That was the first word out of the mouth of Richard D. Allan when asked about his first visit to the proposed Anthracite Outdoor Adventure Area (AOAA).

"It's amazing. Absolutely amazing," said Allan, secretary of the Department of Conservation and Natural Resources (DCNR), after his tour - via a Hummer - Friday morning. "I've never done anything like this before and it was very exciting. I can see why it's going to be a draw for people to enjoy. This is a tourist destination."

Allan was in the area with state Sen. John Gordner (R-27) and Rep. Kurt Masser (R-107), who toured with The Hummer Club Inc.

"That was the biggest surprise to me, how well these vehicles handle this terrain," Allan said about the Hummers, noting they were at times nearly perpendicular with the ground. "That's why they come here for that enjoyment to be able to ride on such steep inclines."

Allan said he is impressed with the way that Northumberland County has planned out the AOAA, an off-road and recreational park being developed on 6,500 acres of county-owned forest and coal lands in Coal, East Cameron, Mount Carmel, West Cameron and Zerbe townships.

DCNR has been very helpful in the creation of the park, Allan said, being on board since day one.

"They've got a very good business model worked out here," he said. "We've helped them out with the initial feasibility study, but, locally, there are people that have been involved with getting this off the ground for a dozen years."

Citing the example of Rock Run Recreational Area in Clearfield and Cambria counties, Allan feels that just such a park can succeed in Northumberland County.

"The fact that Rock Run is self-sufficient shows there's a demand for that type of recreation," Allan said. "This could be just as good or better. These trails could bring out those that want a little more excitement."

Trouble acknowledged

The secretary acknowledged there has been opposition to the park. Many complaints involve those who have ridden on the land for free for decades, and will now have to pay for access. Others are concerned about hunting being restricted.

Allan, however, hopes local residents recognize the amount of work that has gone into the project.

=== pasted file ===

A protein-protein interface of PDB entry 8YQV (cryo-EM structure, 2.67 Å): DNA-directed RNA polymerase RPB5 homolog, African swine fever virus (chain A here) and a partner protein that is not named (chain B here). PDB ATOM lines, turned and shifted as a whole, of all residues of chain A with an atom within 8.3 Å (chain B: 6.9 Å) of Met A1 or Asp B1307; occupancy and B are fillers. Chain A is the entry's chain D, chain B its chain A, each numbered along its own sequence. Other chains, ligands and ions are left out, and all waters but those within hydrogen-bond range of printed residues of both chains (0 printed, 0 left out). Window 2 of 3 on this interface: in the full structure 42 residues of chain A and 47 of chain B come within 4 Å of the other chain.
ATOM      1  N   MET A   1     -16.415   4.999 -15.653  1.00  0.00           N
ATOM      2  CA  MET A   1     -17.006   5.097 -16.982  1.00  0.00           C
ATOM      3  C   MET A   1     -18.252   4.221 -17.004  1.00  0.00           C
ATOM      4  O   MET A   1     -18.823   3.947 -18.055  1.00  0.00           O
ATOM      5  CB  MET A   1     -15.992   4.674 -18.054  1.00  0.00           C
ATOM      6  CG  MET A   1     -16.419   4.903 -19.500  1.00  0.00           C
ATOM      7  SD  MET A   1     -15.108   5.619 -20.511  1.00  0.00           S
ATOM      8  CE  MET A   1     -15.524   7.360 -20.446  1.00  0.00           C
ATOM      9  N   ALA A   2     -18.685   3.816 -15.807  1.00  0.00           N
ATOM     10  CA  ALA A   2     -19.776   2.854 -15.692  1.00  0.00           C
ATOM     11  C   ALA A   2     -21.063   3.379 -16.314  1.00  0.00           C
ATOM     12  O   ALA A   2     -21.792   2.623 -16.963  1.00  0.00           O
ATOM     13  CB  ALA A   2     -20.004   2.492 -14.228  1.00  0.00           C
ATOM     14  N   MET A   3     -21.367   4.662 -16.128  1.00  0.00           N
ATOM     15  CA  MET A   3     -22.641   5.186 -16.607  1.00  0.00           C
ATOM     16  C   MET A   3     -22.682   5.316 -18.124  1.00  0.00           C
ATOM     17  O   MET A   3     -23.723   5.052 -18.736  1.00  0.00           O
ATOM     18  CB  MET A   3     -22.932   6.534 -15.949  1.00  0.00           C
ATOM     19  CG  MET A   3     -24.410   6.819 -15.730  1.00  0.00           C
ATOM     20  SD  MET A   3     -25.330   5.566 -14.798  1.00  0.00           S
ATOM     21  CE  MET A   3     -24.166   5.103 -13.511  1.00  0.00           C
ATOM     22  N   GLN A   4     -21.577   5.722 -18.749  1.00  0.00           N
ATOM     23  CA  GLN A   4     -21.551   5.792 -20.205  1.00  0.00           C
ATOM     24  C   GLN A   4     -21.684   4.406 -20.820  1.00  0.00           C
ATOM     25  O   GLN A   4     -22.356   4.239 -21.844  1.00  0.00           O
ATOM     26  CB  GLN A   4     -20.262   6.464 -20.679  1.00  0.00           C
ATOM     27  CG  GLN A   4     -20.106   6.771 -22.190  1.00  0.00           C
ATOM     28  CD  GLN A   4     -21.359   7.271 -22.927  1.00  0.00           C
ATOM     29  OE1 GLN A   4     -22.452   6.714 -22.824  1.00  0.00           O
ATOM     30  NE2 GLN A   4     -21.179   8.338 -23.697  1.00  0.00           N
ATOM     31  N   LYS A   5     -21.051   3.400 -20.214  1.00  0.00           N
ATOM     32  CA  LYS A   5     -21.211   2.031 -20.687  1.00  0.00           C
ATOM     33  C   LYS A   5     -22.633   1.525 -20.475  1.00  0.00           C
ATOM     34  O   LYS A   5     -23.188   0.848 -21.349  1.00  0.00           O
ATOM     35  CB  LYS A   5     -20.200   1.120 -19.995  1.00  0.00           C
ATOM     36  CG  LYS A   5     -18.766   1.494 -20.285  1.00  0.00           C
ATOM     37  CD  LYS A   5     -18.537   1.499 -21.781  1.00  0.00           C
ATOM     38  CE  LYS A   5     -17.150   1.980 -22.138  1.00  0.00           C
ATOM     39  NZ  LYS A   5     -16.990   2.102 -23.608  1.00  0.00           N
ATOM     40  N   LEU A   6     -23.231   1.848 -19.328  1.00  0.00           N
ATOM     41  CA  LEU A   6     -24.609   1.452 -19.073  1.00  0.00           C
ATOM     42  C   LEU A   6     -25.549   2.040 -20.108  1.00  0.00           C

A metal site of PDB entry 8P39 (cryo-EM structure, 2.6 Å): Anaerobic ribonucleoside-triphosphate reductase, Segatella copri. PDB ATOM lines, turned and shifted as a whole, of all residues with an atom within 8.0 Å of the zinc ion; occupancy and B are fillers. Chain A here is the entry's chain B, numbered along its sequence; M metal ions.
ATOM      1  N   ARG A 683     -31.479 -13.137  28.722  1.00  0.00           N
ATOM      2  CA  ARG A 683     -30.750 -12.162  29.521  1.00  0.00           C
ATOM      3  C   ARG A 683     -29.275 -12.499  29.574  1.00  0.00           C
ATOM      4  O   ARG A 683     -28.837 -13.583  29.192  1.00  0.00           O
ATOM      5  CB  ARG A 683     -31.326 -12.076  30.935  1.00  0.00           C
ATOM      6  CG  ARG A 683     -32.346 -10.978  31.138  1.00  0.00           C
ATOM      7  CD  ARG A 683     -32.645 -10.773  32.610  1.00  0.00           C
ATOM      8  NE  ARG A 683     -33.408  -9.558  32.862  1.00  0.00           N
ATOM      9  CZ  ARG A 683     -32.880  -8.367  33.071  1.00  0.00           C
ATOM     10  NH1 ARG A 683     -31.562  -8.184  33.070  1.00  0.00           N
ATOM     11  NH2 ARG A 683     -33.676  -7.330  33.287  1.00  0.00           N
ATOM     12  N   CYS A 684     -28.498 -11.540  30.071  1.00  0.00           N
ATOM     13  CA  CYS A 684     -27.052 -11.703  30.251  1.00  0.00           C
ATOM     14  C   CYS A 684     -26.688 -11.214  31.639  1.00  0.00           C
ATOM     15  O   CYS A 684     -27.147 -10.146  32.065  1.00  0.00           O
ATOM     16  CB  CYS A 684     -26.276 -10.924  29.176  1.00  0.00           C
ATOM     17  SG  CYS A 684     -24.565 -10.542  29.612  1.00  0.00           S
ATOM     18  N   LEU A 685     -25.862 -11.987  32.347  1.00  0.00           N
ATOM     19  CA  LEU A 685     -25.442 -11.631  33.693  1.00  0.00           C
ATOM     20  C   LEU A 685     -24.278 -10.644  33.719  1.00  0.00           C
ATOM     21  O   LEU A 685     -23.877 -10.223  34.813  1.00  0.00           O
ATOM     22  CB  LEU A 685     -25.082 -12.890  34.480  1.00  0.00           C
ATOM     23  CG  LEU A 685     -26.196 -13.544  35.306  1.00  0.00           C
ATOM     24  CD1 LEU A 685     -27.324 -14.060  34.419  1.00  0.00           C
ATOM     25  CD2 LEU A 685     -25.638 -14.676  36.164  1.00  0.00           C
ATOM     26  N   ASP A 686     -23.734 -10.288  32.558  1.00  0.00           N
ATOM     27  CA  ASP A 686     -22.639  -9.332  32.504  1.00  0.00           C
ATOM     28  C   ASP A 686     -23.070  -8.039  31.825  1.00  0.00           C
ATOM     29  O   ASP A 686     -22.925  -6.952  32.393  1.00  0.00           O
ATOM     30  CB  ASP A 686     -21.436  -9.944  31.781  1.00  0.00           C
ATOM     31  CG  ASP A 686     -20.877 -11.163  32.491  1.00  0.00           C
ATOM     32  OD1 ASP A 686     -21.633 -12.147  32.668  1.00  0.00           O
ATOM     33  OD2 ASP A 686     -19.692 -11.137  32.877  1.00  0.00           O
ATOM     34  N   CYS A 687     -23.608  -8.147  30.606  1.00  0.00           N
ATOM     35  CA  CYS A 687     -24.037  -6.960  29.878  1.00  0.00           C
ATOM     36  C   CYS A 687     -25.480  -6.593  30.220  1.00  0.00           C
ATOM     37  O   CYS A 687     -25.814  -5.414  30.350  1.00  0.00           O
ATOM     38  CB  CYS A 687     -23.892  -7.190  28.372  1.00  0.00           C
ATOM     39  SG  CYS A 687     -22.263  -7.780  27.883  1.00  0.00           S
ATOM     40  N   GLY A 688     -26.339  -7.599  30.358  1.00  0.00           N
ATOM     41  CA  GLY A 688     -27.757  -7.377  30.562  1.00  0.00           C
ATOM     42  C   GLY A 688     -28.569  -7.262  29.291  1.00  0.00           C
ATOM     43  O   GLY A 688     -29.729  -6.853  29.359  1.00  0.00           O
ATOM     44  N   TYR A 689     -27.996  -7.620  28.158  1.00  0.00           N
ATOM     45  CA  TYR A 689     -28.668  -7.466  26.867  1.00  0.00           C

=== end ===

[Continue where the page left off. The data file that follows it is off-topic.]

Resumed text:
"Everything has been very well thought-out with a lot of people involved, cross sections of the community were involved. Everything has been done the right way to do to get to this point today," he said.

He declined to comment about accusations that trails have been cut illegally, or about the issue of hunting on the land. He said those matters are for the Pennsylvania Game Commission.

One of the park's most vocal opponents, former Habitat for Wildlife president David Kaleta, Shamokin, said he had no comment about Allan's visit when contacted Friday.

Another 'Christmas surprise?'

Allan laughed and said "no comment" when asked if there was another "Christmas surprise" on the way for the park, after Northumberland County received $1.5 million in grant money from DCNR in December 2011.

Gordner echoed Allan's sentiments on the day's activities, saying how the AOAA can be a complete day out for many recreation enthusiasts.

"This facility has it all, from the Hummers plowing around, to horseback riding, mountain biking. Because of the amount of terrain and acerage, it can appeal to everyone," Gordner said. "The Hummers came today from New Jersey, New York, Virginia. Our host today talked about doing this with his 5-year old son, and he doesn't like to camp; he stays in a hotel and eats locally."

It's what AOAA officials are hoping for when the park comes to fruition.

"This administration has rethought where we invest our money for economic development. There is a lot of recreation here that we don't do in our state parks and forest lands," Allan added.

"I'm excited about the secretary's visit here and DCNR's commitment to the park," Masser said. "I'm excited about the opening of the park and getting it up and running. I've heard the concerns and the authority will be addressing those concerns. We have it here and for everyone."

The Hummer Club Inc. featured the AOAA in a two-page color article in the October 2012 issue of their club magazine, Azimuth.

Asked how close the AOAA might be to formally opening, all three state officials referred the question to the newly formed authority board.

The county last month named five people to the authority board, which begins operation in the new year.